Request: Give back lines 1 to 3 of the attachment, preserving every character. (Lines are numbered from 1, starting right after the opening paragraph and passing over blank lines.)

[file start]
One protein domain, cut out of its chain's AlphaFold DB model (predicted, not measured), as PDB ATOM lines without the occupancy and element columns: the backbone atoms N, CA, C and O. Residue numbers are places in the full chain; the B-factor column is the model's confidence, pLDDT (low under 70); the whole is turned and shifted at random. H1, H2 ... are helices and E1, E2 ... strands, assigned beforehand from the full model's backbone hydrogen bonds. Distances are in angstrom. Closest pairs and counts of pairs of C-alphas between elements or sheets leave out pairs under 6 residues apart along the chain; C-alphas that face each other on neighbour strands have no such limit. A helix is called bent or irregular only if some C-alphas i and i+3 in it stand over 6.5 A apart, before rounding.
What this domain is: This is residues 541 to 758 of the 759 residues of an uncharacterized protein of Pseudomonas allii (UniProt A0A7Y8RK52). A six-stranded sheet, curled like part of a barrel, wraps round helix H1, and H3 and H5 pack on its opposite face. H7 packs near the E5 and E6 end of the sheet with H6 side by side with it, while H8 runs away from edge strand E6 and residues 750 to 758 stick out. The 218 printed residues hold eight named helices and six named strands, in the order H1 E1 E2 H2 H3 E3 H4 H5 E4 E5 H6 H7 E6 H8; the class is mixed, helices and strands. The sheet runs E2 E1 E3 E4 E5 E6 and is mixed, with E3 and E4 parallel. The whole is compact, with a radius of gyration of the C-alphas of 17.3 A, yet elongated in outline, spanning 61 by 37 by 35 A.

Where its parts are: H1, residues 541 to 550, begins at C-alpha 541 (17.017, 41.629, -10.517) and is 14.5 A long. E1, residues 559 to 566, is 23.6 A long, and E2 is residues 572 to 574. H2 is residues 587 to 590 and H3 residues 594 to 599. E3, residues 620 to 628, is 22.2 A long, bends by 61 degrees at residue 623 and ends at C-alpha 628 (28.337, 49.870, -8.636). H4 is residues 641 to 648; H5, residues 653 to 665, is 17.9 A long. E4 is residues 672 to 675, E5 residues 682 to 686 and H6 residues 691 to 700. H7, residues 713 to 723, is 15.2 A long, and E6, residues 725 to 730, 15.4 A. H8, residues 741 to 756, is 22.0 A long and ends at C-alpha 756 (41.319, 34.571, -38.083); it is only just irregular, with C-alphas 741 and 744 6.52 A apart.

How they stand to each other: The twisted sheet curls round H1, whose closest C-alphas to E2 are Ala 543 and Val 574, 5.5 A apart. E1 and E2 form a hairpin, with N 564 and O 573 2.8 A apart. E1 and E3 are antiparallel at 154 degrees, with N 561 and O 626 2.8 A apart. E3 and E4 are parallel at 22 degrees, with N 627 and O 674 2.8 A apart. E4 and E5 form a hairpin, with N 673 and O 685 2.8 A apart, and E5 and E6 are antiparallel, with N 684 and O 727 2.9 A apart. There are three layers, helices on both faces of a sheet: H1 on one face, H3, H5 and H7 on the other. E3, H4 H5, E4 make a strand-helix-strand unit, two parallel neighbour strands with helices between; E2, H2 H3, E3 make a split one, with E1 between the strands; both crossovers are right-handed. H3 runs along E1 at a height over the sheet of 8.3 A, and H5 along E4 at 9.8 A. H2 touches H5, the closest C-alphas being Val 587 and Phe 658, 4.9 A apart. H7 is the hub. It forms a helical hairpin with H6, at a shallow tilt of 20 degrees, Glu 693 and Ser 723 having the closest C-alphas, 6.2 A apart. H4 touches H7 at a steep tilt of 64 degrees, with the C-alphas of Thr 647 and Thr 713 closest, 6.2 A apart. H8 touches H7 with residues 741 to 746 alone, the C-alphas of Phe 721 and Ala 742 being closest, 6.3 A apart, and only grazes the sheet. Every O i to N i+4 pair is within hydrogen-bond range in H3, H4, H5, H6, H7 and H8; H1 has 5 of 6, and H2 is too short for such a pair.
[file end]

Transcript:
What this domain is: This is residues 541 to 758 of the 759 residues of an uncharacterized protein of Pseudomonas allii (UniProt A0A7Y8RK52). A six-stranded sheet, curled like part of a barrel, wraps round helix H1, and H3 and H5 pack on its opposite face. H7 packs near the E5 and E6 end of the sheet with H6 side by side with it, while H8 runs away from edge strand E6 and residues 750 to 758 stick out. The 218 printed residues hold eight named helices and six named strands, in the order H1 E1 E2 H2 H3 E3 H4 H5 E4 E5 H6 H7 E6 H8; the class is mixed, helices and strands. The sheet runs E2 E1 E3 E4 E5 E6 and is mixed, with E3 and E4 parallel. The whole is compact, with a radius of gyration of the C-alphas of 17.3 A, yet elongated in outline, spanning 61 by 37 by 35 A.

Where its parts are: H1, residues 541 to 550, begins at C-alpha 541 (17.017, 41.629, -10.517) and is 14.5 A long. E1, residues 559 to 566, is 23.6 A long, and E2 is residues 572 to 574. H2 is residues 587 to 590 and H3 residues 594 to 599. E3, residues 620 to 628, is 22.2 A long, bends by 61 degrees at residue 623 and ends at C-alpha 628 (28.337, 49.870, -8.636). H4 is residues 641 to 648; H5, residues 653 to 665, is 17.9 A long. E4 is residues 672 to 675, E5 residues 682 to 686 and H6 residues 691 to 700. H7, residues 713 to 723, is 15.2 A long, and E6, residues 725 to 730, 15.4 A. H8, residues 741 to 756, is 22.0 A long and ends at C-alpha 756 (41.319, 34.571, -38.083); it is only just irregular, with C-alphas 741 and 744 6.52 A apart.

How they stand to each other: The twisted sheet curls round H1, whose closest C-alphas to E2 are Ala 543 and Val 574, 5.5 A apart. E1 and E2 form a hairpin, with N 564 and O 573 2.8 A apart. E1 and E3 are antiparallel at 154 degrees, with N 561 and O 626 2.8 A apart. E3 and E4 are parallel at 22 degrees, with N 627 and O 674 2.8 A apart. E4 and E5 form a hairpin, with N 673 and O 685 2.8 A apart, and E5 and E6 are antiparallel, with N 684 and O 727 2.9 A apart. There are three layers, helices on both faces of a sheet: H1 on one face, H3, H5 and H7 on the other. E3, H4 H5, E4 make a strand-helix-strand unit, two parallel neighbour strands with helices between; E2, H2 H3, E3 make a split one, with E1 between the strands; both crossovers are right-handed. H3 runs along E1 at a height over the sheet of 8.3 A, and H5 along E4 at 9.8 A. H2 touches H5, the closest C-alphas being Val 587 and Phe 658, 4.9 A apart. H7 is the hub. It forms a helical hairpin with H6, at a shallow tilt of 20 degrees, Glu 693 and Ser 723 having the closest C-alphas, 6.2 A apart. H4 touches H7 at a steep tilt of 64 degrees, with the C-alphas of Thr 647 and Thr 713 closest, 6.2 A apart. H8 touches H7 with residues 741 to 746 alone, the C-alphas of Phe 721 and Ala 742 being closest, 6.3 A apart, and only grazes the sheet. Every O i to N i+4 pair is within hydrogen-bond range in H3, H4, H5, H6, H7 and H8; H1 has 5 of 6, and H2 is too short for such a pair.